A 16-year-old Kachin girl:
In Malaysia, the broker sent me to a Malay restaurant. “There were 5 other males. I was the only female. I worked from 7 in the morning till 11 at night, washing plates and cleaning up. They didn’t pay me any money apart from some pocket money once in a while”.
“One day, when the boss was away, one of the male workers tried to hug and kiss me. I screamed but he told me not to scream. The other workers heard my scream and came to my assistance. That night, I couldn’t sleep. I was shivering with fear”.
Fortunately, she had made friends with a Myanmarese who delivers vegetables to her restaurant and told him what happened to her the night before. This man took pity on her and told her to meet him later and so she ran away with him. He brought her to the UNHCR office, and they in turn contacted her organisation.
That was 10 days ago. Her future remains uncertain. I asked how she is finding life at the moment. For a long time she thinks.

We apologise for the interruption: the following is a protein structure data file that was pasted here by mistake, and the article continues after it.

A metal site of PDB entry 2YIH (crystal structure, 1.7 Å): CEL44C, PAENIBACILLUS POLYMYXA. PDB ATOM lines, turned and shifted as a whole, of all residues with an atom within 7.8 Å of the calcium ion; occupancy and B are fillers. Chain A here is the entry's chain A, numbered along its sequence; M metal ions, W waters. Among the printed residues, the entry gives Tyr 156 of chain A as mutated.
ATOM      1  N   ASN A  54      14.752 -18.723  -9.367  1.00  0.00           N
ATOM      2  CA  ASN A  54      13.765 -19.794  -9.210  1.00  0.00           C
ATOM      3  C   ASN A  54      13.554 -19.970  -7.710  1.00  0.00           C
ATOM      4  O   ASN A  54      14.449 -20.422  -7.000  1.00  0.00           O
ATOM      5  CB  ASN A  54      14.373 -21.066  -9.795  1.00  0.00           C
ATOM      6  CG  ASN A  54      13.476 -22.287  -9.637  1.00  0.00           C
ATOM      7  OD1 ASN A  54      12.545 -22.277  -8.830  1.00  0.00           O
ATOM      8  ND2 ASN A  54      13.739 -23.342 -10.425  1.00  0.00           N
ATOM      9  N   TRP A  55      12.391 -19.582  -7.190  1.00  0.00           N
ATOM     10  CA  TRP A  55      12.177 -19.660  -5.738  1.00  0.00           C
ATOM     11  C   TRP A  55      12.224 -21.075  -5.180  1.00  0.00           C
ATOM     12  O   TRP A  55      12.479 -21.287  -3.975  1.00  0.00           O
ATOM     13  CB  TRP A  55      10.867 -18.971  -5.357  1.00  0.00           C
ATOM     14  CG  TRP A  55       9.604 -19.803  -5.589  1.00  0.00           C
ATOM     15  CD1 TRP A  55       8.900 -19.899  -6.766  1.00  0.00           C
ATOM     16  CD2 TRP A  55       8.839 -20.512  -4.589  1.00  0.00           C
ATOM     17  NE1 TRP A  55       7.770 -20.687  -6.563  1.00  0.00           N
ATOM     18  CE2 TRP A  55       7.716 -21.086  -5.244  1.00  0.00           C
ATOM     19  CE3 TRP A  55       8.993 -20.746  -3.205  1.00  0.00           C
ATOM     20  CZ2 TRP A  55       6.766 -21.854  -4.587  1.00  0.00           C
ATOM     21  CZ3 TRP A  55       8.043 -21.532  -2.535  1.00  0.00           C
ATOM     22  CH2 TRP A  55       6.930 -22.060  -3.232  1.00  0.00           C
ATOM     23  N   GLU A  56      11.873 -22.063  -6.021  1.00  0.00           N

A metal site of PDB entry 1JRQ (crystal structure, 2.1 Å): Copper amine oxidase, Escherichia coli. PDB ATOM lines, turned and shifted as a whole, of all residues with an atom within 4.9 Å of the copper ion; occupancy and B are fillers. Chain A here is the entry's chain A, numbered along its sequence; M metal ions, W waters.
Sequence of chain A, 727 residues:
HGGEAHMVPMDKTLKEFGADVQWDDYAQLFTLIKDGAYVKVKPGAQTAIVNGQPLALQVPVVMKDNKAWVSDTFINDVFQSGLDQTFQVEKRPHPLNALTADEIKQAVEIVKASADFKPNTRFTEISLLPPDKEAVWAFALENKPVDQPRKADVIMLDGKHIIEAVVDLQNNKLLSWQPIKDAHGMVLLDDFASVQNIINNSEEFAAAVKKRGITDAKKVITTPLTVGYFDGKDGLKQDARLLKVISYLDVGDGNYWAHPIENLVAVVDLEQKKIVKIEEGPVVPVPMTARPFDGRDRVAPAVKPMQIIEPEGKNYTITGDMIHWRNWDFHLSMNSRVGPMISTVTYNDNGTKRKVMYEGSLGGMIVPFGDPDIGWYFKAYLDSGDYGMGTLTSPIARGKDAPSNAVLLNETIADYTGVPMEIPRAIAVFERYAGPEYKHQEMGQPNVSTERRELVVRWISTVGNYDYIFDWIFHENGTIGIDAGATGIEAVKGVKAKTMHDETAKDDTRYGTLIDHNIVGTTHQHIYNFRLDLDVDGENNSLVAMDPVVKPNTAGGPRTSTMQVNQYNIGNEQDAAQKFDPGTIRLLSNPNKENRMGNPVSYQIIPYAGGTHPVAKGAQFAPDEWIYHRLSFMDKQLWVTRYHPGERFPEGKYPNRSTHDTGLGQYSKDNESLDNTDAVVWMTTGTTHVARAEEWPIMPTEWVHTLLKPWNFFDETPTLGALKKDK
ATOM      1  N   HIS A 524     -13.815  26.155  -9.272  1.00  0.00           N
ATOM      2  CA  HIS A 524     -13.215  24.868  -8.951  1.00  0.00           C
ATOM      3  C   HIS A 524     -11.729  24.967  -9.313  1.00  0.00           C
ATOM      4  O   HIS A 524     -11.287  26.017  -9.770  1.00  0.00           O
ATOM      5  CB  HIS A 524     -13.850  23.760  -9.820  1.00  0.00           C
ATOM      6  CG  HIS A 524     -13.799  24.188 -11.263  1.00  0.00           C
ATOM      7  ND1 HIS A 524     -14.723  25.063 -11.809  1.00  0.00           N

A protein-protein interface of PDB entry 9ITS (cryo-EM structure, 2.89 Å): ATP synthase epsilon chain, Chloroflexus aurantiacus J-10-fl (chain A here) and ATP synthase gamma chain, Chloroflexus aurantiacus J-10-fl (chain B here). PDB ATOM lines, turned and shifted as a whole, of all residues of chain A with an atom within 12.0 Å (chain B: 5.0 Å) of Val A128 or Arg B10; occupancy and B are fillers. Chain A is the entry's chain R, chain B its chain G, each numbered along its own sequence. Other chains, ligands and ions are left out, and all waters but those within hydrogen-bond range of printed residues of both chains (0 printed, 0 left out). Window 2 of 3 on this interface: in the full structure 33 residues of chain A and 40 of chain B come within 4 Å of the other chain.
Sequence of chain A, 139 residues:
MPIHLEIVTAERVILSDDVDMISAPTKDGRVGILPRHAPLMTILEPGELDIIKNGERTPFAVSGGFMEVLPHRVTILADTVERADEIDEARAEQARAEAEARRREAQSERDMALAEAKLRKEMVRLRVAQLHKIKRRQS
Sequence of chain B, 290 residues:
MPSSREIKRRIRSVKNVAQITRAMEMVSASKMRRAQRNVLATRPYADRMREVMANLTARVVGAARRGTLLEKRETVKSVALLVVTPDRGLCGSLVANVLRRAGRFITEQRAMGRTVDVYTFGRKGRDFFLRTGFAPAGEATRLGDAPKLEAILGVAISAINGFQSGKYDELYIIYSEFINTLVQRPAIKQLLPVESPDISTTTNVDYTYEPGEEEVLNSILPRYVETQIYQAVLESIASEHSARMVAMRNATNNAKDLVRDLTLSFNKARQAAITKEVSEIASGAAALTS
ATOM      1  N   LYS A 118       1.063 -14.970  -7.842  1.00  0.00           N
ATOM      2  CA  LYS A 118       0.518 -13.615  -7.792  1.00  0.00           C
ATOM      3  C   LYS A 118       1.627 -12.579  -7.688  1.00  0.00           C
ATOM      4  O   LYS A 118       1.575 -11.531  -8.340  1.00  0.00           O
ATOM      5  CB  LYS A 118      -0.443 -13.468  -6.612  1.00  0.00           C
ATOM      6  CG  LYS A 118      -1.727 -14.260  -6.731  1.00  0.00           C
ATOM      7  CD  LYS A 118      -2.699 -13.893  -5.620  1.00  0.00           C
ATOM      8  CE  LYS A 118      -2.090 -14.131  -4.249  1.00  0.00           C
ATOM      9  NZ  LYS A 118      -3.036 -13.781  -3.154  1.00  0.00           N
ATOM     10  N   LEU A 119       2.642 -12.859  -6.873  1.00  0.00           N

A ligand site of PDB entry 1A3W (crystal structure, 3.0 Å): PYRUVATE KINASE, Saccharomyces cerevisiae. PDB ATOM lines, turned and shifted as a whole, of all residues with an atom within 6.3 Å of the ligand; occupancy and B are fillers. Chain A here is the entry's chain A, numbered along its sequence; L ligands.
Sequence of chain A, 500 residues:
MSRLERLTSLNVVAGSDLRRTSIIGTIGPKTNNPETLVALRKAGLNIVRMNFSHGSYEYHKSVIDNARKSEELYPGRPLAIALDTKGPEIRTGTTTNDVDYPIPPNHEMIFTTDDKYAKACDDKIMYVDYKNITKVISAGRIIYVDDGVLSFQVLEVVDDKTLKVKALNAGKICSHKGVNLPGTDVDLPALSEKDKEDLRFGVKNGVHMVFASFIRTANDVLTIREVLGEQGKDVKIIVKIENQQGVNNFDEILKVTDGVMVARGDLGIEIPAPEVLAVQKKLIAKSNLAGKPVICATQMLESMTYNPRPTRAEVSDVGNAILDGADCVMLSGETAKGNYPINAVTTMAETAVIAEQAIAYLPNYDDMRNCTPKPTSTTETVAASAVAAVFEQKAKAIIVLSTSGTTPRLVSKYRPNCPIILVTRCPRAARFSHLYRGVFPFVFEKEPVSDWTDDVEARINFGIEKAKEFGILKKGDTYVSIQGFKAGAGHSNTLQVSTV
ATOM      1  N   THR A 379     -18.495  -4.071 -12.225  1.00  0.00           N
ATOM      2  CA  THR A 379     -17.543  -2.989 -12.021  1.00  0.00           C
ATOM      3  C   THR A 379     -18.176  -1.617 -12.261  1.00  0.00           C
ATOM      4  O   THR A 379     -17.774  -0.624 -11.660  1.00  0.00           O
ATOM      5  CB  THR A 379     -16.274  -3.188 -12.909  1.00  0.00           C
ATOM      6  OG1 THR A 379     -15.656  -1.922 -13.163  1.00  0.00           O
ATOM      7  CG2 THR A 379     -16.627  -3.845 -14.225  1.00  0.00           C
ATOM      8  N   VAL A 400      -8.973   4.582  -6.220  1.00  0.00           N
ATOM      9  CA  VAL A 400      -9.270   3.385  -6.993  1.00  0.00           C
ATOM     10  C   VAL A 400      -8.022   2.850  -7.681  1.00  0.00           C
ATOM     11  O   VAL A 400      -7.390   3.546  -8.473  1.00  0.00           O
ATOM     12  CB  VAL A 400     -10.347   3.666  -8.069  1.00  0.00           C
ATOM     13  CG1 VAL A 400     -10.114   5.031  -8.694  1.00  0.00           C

“I don’t know what to say. I don’t have any documents. I can’t work. I can’t go out. I am afraid all the time”.
A 42-year-old Kachin woman:
“It is most difficult when the children get sick” she said.
“When the children get sick, I usually have to borrow money from the other families. My elder child has asthma, and each treatment costs RM100. Each visit to the clinic would cost RM50. We just don’t have the money. The UNHCR told us to go to the free clinics provided by NGOs, but I don’t even have money for the taxi.”
“If my husband is sick for even one day and cannot go to work, then there is big problem. Life becomes very difficult. The worst is when I have borrowed money from the other families for my son’s medical fees, and then their children get sick. What do I do?”.